Tuesday, November 28, 2017
We've been talking about the cost of carbon on society for a long time. Turns out it's $36 a ton, according to scientists and economists.
Unfortunately, the Trump administration has already hinted at ignoring that number. It would be disastrous. It's vital that the cost is realized.
By the way -- how many tons do humans pump into the air every year? Forty billion tons. That's billion with a B.
How much are healthy oceans and ecosystems worth? Priceless.
Don't take my word of it. A recent op-ed by Michael Greenstone and Cass Susstein talks about the importance of keeping that number in the regulations and solutions to climate change.
New scientific and economic evidence suggests that climate change probably poses an even greater risk than the $36 figure reflects.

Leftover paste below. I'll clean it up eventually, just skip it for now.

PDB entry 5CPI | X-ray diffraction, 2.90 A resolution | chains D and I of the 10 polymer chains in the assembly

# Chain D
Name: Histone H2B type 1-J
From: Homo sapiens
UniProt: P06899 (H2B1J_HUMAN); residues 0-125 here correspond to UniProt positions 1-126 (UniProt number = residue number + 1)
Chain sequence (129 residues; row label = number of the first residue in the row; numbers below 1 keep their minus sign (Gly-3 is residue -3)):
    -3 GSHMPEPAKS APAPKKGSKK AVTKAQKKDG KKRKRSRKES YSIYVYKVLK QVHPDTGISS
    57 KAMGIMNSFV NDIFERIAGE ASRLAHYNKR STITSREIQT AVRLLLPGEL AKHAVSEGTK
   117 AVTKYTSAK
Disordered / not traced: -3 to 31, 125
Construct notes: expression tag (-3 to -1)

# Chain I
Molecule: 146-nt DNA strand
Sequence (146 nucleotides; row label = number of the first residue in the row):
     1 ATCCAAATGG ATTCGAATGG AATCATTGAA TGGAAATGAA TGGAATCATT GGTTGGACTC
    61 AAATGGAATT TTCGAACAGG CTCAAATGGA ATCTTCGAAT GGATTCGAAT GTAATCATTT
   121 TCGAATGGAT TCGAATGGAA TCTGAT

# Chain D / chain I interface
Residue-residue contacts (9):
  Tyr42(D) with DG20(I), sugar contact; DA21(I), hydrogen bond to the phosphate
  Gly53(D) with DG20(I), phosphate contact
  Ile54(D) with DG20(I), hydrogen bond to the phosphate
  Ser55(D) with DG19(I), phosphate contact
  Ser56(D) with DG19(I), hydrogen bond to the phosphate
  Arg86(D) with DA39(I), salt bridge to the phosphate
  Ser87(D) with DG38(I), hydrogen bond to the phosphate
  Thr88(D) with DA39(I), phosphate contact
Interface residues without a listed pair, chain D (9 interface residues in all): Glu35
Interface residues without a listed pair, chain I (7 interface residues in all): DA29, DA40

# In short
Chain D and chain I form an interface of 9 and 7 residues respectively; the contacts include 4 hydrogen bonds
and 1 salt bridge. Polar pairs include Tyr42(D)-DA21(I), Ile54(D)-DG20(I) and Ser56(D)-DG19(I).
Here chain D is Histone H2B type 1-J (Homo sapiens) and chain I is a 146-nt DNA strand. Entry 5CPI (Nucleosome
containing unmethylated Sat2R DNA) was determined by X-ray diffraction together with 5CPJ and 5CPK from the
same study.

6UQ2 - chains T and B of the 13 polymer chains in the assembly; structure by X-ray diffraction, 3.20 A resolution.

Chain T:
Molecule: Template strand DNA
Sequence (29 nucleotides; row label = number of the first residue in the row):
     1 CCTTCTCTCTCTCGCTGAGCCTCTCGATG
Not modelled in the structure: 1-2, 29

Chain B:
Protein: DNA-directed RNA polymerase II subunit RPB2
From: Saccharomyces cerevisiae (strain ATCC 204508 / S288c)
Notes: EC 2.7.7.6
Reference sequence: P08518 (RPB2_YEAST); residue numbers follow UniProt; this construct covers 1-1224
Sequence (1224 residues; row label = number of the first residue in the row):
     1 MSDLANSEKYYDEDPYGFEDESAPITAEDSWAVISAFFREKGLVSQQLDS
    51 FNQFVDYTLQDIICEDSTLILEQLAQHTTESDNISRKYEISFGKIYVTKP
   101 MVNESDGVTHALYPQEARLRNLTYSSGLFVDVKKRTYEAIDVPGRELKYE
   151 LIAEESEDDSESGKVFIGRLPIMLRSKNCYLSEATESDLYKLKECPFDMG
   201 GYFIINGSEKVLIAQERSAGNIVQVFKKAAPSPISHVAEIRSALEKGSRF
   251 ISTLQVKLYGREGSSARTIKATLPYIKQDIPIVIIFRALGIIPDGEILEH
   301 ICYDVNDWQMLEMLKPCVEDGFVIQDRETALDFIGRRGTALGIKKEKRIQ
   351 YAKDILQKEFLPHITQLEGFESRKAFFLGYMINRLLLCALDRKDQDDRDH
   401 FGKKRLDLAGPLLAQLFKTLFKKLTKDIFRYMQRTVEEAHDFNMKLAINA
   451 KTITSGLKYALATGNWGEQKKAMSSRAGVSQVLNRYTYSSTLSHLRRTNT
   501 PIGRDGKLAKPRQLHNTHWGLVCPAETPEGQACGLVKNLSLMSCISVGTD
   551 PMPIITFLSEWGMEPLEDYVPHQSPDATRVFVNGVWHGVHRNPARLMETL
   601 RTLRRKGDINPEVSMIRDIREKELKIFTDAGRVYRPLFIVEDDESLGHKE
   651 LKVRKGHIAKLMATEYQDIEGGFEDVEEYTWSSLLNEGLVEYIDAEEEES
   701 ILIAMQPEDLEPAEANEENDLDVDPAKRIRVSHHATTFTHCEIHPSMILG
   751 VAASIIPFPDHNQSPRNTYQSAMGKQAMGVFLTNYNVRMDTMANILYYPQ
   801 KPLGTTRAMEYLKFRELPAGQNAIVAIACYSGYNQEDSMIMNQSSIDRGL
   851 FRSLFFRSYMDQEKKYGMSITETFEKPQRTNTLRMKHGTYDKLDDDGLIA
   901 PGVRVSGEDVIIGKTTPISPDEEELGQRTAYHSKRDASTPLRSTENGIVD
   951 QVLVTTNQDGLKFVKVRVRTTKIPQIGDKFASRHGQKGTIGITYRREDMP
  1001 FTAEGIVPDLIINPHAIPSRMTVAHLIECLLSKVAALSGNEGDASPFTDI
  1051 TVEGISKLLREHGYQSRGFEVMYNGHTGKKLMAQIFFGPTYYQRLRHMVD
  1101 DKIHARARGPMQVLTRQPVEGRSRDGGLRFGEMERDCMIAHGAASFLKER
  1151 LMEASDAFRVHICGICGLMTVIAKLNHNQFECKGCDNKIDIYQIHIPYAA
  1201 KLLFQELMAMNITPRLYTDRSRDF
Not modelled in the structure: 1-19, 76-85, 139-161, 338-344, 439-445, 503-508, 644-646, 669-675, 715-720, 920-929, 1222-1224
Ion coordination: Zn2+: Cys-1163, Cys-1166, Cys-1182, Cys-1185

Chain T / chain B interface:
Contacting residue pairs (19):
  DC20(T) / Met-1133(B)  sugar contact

For example, the West Antarctica ice sheet appears to be retreating faster than we thought, raising the specter of multimeter sea level rise in the next century.
Recent research also found that climate change will lead to shorter and sicker lives, primarily because of the harmful effect of more extremely hot days on health. Extreme heat is also projected to reduce worker productivity and increase energy consumption, while changes in temperature and precipitation globally are expected to increase food prices and violence. Thus, there is a strong case that if anything, the government’s estimate of the social cost of carbon should be higher than it is.
To be sure, the exact number is uncertain, and the Trump administration will make its own judgment. But a credible assessment must be based on the best science and economics, not politics. And there is no justification for a chilling investigation of civil servants who are just doing their jobs.
Ultimately, the social cost of carbon provides a necessary guidepost in decisions about how to balance costs to our economy today with the coming climate damages. Wishing that we did not face this trade-off will not make it go away.
Read the whole piece here.
Posted by Mike Misner at 1:02 PM